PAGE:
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Web address
Commercial? Yes
Type of site
Registration Optional
Owner CBS Interactive
Created by CNET Networks, Inc.
Alexa rank
negative increase 12,448 (April 2014)[1]
Current status Active is an Internet download directory website launched in 1996 as a part of CNET. Originally, the domain was and is now The domain attracted at least 113 million visitors annually by 2008 according to a study.[2]

Overview[edit] distributes their own mandatory binary adware installer, which is the only way to unpack their content. The offered content is available in four major categories: software (including Windows, Mac and mobile), music, games, and videos, offered for download via FTP from's servers or third-party servers. Videos are streams (at present) and music was all free MP3 downloads, or occasionally rights-managed WMAs or streams until it was replaced with

The Software section includes over 100,000 freeware, shareware, and try-first downloads. Downloads are often rated and reviewed by editors and contain a summary of the file from the software publisher. Registered users may also write reviews and rate the product. Software publishers are permitted to distribute their titles via CNET's site for free, or for a fee structure that offers enhancements.

In 2004, Music was launched to replace the defunct One may download music in a variety of genres for free from this area of the site, and the artists range from amateurs to professionals. Artists may upload their information and songs to the site for free. All submissions go through a review process. On March 11, 2009, the music section was replaced with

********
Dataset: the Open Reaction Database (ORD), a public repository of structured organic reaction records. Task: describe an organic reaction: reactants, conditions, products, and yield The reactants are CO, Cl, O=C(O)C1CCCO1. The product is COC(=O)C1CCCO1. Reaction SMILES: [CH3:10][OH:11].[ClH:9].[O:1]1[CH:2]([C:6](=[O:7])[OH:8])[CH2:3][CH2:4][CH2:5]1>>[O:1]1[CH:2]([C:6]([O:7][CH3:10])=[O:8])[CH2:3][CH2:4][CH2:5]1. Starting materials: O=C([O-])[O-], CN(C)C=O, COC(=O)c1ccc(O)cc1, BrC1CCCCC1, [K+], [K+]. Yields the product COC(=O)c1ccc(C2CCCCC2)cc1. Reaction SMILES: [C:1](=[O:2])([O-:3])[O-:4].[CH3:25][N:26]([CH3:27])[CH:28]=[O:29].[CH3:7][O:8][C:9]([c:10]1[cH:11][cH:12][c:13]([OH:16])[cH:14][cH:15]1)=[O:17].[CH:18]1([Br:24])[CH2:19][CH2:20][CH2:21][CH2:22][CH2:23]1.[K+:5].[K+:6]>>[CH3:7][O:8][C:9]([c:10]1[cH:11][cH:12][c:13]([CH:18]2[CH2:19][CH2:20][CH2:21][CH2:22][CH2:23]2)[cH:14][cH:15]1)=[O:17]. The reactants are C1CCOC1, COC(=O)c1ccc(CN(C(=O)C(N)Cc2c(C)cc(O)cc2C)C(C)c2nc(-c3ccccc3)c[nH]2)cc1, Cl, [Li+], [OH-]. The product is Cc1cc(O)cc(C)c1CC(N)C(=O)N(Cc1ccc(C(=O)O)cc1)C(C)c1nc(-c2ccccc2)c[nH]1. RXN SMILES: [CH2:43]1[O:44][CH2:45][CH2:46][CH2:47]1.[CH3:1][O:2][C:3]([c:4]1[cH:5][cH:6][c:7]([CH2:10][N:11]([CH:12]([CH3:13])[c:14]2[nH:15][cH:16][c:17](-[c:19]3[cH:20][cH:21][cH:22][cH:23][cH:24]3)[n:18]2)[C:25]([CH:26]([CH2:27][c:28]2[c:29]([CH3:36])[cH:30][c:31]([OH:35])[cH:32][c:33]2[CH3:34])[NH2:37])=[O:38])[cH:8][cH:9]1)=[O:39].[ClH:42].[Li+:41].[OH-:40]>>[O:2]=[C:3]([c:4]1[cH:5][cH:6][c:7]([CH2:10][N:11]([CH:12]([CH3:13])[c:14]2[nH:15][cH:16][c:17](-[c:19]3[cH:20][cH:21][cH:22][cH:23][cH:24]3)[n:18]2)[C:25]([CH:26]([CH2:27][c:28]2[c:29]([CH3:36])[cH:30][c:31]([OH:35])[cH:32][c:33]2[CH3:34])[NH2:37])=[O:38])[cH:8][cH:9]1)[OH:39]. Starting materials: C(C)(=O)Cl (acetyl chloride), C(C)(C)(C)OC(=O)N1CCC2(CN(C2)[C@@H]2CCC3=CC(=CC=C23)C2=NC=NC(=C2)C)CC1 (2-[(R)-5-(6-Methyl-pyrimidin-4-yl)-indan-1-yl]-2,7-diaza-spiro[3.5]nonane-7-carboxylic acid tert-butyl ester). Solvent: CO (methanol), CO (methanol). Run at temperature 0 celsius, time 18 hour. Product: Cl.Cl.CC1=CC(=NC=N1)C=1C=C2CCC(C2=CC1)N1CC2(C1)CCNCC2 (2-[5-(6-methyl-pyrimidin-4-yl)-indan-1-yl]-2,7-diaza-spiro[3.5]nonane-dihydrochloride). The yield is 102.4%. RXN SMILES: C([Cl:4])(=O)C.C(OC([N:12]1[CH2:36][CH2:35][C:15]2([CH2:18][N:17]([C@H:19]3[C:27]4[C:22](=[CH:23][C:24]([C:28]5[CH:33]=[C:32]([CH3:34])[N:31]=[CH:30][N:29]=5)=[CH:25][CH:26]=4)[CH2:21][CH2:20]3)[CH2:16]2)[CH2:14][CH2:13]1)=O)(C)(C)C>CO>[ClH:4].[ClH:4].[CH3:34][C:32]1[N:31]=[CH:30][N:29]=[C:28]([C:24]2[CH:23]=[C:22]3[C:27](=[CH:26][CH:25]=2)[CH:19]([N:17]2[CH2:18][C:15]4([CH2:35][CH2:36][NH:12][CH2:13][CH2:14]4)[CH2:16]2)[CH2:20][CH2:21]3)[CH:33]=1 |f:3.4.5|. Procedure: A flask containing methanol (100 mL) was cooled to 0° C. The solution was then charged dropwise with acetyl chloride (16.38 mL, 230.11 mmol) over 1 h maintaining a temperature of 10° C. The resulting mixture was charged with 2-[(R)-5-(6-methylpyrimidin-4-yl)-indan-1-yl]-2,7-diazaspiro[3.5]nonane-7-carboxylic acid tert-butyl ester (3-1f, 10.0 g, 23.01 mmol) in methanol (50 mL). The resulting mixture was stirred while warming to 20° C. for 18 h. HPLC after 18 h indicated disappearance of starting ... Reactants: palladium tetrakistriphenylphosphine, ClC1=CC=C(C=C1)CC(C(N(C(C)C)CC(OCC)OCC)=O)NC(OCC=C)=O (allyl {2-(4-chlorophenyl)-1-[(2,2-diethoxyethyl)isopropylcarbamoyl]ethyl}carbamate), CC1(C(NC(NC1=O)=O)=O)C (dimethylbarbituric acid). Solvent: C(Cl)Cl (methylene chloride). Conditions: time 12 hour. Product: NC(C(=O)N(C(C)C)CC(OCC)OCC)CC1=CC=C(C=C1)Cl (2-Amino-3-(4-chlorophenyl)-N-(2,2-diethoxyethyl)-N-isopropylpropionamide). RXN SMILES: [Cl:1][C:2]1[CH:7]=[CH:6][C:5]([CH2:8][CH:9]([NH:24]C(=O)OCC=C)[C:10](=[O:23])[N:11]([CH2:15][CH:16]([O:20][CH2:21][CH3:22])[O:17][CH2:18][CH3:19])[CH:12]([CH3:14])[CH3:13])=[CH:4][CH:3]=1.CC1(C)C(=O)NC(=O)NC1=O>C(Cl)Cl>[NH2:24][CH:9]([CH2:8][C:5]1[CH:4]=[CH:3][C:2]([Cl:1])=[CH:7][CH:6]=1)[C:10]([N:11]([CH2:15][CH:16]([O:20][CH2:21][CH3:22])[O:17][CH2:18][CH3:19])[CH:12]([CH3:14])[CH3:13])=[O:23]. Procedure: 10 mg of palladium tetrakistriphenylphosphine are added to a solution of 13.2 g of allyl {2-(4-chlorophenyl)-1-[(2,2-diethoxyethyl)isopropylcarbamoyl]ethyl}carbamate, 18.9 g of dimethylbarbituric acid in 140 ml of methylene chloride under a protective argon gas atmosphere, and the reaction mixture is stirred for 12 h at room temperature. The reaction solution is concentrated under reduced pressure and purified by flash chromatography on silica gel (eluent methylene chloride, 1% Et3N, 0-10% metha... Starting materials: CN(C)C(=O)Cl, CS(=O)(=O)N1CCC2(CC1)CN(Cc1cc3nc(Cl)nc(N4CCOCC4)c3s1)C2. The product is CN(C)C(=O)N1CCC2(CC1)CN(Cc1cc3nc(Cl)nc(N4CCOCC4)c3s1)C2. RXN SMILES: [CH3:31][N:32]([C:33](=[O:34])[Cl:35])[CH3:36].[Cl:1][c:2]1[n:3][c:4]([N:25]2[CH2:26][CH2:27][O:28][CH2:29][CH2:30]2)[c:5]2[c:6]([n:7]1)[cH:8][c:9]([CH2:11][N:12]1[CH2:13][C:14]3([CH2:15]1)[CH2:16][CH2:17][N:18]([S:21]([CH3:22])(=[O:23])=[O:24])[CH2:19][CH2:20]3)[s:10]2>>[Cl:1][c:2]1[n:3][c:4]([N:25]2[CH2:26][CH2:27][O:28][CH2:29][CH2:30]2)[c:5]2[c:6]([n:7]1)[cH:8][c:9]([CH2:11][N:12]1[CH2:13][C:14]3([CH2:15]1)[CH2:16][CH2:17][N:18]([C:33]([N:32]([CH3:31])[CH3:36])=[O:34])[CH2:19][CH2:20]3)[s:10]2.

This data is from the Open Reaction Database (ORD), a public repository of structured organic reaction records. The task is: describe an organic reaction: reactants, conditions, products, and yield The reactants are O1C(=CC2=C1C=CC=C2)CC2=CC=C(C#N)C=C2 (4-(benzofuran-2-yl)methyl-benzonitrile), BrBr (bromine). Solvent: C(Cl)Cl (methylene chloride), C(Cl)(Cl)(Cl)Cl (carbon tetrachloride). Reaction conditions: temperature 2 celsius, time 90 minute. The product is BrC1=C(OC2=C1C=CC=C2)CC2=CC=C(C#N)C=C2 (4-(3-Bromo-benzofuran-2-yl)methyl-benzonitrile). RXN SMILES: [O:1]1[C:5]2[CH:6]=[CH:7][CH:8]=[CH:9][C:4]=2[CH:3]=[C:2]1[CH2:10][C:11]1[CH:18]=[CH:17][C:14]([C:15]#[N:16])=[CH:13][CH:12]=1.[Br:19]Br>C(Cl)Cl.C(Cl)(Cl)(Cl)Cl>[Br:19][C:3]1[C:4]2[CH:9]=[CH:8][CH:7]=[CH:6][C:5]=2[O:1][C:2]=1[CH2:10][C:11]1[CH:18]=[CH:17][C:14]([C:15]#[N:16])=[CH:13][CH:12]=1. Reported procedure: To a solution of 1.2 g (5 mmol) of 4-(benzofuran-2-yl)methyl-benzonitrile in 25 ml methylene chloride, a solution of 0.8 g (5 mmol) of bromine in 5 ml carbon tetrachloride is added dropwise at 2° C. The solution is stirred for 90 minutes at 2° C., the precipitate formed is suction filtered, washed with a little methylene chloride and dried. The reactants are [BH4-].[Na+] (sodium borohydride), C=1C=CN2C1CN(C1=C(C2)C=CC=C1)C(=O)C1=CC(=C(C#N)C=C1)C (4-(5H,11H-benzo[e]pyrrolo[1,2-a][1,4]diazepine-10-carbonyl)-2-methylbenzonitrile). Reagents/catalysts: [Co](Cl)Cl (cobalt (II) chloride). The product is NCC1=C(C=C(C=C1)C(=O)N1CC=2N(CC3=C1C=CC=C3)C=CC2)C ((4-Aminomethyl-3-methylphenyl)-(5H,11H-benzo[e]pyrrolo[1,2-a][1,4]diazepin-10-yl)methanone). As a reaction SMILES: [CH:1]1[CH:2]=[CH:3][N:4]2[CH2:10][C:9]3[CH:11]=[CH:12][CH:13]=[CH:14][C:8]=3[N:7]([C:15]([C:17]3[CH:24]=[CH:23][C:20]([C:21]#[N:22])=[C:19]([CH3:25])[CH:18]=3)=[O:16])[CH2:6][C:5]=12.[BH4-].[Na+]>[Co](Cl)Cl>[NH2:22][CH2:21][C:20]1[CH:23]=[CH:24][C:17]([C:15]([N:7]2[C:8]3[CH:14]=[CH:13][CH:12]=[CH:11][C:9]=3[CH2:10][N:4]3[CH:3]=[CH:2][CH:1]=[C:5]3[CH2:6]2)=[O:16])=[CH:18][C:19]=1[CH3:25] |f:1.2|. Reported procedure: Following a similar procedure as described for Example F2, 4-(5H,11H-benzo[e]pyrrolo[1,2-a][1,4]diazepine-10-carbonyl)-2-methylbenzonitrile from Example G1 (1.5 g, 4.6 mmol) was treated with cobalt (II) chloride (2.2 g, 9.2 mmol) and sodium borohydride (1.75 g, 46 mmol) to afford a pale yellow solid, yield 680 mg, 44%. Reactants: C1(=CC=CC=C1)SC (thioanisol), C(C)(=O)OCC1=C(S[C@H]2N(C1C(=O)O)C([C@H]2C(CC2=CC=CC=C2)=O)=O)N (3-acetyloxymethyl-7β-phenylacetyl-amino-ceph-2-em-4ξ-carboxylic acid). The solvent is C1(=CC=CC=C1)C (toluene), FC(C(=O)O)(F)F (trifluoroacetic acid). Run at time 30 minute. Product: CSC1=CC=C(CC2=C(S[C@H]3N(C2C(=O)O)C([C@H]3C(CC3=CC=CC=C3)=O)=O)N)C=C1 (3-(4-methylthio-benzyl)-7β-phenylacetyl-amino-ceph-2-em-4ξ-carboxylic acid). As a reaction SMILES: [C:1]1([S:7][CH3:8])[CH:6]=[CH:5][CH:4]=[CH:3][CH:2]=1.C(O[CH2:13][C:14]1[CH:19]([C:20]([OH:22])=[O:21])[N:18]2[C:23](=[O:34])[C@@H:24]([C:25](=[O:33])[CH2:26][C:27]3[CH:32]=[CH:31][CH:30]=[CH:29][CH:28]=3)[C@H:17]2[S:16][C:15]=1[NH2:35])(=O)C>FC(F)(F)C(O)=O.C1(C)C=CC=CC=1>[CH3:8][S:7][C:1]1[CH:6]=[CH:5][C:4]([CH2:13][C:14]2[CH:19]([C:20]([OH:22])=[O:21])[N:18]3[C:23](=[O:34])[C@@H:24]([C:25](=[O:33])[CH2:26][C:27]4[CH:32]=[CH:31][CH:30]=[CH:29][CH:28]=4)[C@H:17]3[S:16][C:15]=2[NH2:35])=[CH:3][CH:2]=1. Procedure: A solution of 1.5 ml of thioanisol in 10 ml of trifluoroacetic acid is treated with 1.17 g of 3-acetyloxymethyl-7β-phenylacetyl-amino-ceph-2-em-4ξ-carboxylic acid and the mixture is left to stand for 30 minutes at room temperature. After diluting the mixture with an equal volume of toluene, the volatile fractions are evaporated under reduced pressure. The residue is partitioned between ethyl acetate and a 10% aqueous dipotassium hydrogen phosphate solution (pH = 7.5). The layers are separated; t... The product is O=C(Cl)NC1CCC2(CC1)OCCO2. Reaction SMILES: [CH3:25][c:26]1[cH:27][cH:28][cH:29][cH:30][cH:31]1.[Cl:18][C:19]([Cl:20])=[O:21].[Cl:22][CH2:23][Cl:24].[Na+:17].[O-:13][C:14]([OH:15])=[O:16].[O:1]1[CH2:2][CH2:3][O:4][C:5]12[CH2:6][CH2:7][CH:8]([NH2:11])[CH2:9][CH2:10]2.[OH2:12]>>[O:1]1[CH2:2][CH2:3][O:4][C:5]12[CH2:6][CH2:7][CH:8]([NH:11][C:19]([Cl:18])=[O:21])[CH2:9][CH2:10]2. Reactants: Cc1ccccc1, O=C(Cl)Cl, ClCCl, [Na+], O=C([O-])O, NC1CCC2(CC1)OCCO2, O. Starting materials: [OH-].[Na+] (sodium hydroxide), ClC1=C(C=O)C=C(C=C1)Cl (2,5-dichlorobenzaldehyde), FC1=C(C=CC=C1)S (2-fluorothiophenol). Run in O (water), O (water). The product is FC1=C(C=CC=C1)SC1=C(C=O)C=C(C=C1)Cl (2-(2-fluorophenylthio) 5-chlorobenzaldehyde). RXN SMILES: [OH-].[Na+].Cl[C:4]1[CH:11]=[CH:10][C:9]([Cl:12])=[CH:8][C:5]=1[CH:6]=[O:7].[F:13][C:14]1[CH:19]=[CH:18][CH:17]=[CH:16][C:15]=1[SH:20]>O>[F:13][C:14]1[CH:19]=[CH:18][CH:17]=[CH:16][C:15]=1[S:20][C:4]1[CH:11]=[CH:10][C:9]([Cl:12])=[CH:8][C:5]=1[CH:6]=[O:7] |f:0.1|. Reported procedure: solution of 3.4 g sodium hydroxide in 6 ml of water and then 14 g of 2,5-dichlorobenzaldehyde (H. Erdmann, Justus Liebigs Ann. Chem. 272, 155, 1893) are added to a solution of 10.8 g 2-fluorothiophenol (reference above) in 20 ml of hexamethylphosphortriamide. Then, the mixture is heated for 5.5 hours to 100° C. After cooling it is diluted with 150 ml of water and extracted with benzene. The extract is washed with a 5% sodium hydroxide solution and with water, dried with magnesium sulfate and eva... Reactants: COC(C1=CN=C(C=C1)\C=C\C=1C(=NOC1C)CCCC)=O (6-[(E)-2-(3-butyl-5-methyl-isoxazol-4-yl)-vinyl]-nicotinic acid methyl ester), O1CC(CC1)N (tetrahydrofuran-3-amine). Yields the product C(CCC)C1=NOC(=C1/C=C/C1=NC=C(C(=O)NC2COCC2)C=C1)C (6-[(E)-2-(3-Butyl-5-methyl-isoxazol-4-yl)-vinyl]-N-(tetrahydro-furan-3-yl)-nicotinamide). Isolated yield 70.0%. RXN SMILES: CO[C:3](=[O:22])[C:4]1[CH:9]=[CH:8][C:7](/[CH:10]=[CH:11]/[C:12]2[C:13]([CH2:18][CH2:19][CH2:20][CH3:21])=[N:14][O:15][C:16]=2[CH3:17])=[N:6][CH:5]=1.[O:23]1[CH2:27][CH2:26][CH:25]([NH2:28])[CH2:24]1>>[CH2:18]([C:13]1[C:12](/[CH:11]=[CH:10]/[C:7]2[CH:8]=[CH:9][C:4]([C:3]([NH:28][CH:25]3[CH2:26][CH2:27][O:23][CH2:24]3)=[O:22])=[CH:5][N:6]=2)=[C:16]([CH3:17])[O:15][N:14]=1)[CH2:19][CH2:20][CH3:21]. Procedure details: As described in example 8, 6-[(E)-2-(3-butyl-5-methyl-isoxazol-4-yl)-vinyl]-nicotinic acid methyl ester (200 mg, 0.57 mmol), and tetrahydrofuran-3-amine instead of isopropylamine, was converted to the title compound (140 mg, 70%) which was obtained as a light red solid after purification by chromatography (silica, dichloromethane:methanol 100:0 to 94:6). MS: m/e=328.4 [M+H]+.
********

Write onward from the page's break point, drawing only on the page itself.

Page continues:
In July 2005, Video was launched with streaming video content in a variety of genres (movies and TV, sports, animation, music videos, etc.). plans to offer downloadable videos in future.


See also: CNET § Adware

Beginning in August 2011, changed their own installer to add adware to the software that users wish to download.[3][4][5] Accusations have included the surreptitious installation of a trojan installer[6] and a browser hijacker.[7] CNET admits in their download FAQ that "a small number of security publishers have flagged the Installer as adware or a potentially unwanted application".[8]

In August 2011, introduced an installation manager called CNET TechTracker for delivering many of the software titles from its catalog.[9] The installation manager offers to install add-ons like browser toolbars and change default homepages before downloading the software the user wants. Users registered with can access files either with the installer or directly via "Download Direct Links".

In December 2011, Fyodor of published his strong dislike[10] of the installation manager and concerns over the bundled software, causing many people to spread the post on social networks, and a few dozen media reports. The main problem is the confusion between content[11][12] and software offered by original authors; the accusations included deception as well as copyright and trademark violation.[12]


CNet uses Spigot to monetize the traffic to According to Sean Murphy, a General Manager at CNet, "Spigot continues to be a great partner to, sharing our desire to balance customer experience with revenue." [13]

Security Vulnerabilities in foistware[edit]

In 2014, The Register and US-CERT warned that via's foistware, an "attacker may be able to download and execute arbitrary code". [14]